John Legend was recently named as the headline act for a ceremony in remembrance of the Tulsa Race Massacre.
The Remember & Rise event will be televised on May 31, 2021.
Legend, a philanthropist and advocate for criminal justice reform, will perform and speak at the event. He is the first Black man to win Emmy, Grammy, Oscar, and Tony awards.
“John Legend is known for his poignant performances and his transformational statements on civil rights for Black Americans,” 1921 Tulsa Race Massacre Centennial Commission director Phil Armstrong said.
“Remember & Rise is a once-in-a-lifetime event and John Legend’s participation ensures a global audience learns the history of what occurred here 100 years ago, on the streets of the most affluent African American community of the early Twentieth Century.”
The Remember & Rise program includes keynote addresses from American civic leaders and other musical performances. More announcements are expected throughout the month of May.
Tulsa in 1921 was a city divided due to Jim Crow laws. A talented and proud group of Black businesspersons and entrepreneurs flourished in the area known as the “Greenwood District.” It was the wealthiest Black neighbourhood in the United States.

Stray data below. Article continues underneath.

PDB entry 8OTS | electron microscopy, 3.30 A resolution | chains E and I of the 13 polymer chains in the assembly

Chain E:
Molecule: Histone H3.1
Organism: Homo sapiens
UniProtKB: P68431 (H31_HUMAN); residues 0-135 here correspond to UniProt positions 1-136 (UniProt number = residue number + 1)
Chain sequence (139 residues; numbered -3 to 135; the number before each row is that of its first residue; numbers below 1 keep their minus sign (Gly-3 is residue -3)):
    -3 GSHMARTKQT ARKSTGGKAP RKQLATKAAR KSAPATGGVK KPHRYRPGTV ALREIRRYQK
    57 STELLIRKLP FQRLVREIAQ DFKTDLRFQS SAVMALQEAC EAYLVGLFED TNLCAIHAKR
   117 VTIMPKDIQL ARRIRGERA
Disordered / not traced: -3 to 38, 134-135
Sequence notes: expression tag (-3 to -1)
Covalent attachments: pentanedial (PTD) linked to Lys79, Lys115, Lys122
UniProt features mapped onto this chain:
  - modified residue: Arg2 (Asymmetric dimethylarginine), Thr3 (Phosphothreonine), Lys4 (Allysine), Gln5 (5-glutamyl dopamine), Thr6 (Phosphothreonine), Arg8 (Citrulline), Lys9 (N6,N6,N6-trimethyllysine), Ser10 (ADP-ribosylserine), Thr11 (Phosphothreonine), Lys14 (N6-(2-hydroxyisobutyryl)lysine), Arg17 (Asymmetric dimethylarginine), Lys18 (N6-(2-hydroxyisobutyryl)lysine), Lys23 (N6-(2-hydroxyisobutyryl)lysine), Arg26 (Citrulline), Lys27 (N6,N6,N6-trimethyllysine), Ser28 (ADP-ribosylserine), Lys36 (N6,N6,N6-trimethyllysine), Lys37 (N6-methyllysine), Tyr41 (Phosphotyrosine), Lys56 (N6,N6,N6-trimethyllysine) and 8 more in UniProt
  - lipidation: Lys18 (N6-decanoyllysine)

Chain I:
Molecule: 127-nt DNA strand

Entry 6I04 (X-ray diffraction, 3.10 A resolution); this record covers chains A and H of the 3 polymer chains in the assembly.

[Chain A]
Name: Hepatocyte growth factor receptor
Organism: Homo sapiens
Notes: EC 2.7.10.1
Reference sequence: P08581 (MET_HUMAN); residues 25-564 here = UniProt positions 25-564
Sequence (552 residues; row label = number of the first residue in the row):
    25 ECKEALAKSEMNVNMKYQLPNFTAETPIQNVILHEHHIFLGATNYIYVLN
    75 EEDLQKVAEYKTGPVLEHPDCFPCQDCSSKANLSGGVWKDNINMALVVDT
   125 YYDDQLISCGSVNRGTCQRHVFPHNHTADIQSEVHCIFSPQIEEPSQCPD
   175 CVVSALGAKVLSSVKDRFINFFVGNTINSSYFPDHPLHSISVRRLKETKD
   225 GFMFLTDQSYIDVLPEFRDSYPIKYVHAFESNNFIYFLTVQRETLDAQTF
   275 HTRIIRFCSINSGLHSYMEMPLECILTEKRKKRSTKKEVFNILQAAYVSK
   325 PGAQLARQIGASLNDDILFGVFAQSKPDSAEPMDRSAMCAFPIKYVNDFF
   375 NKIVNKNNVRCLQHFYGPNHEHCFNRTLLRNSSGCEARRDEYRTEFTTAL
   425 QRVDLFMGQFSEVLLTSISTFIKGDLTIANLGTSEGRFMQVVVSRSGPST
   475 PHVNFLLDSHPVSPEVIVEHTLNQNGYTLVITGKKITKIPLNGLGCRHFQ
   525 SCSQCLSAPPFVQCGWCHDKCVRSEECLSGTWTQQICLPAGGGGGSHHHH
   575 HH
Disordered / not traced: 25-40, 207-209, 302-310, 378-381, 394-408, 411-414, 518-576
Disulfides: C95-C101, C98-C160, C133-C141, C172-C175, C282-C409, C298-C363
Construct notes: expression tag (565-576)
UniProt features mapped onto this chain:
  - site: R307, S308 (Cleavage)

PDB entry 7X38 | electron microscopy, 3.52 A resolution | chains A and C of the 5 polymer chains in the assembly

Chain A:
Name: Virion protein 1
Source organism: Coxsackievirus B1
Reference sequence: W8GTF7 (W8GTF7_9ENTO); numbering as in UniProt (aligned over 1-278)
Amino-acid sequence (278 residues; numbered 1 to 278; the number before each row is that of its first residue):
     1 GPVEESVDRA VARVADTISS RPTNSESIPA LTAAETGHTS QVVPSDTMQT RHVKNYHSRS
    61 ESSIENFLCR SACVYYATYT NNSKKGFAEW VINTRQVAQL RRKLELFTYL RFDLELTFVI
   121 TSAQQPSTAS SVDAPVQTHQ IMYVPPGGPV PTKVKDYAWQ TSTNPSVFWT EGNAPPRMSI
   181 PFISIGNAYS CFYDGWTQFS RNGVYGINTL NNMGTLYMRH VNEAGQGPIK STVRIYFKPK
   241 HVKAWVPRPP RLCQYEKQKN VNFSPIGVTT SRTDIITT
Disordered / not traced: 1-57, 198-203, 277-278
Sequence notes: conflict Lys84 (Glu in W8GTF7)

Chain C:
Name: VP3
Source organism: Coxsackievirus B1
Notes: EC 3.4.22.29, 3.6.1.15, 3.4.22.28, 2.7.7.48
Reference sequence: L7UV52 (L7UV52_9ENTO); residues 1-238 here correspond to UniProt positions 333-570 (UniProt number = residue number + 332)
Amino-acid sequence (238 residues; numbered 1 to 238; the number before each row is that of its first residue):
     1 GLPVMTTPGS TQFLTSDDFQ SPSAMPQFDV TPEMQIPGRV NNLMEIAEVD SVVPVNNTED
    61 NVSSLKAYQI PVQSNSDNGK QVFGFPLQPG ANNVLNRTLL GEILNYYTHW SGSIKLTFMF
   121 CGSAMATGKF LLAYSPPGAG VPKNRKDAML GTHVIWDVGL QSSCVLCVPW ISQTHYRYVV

All that changed during the overnight hours of May 31 to June 1, 1921, when a white mob charged into the Greenwood District and murdered up to 300 Black men, women and children.
At least 1,500 Black homes were burned, along with over 600 businesses, churches, schools and other important centres. Ten thousand Black residents were left homeless.
The catalyst for the massacre was a chance meeting between a young Black man, Dick Rowland, and a white woman, Sarah Page, in an elevator on May 30, 1921.
Details of their meeting were never clearly reported, but authorities arrested Rowland for allegedly assaulting Page. Rowland was taken to the local courthouse where a white mob threatened to lynch him.
Black groups marched to the courthouse to protect Rowland, and they exchanged words with the white mob. A gun discharged and thousands of white men invaded the Greenwood District.
The white community’s jealousy of the Black wealth in the District, white supremacy, and a greed for valuable land, all fueled the fire that burned during the riot.
No one was ever held accountable for the murders, arson, or destruction caused by the Tulsa Race Massacre. But the Black community rebuilt, and the Greenwood District still lives.
SOURCES: THE ASSOCIATED PRESS, CNN.COM, TULSA2021.ORG, TULSAHISTORY.ORG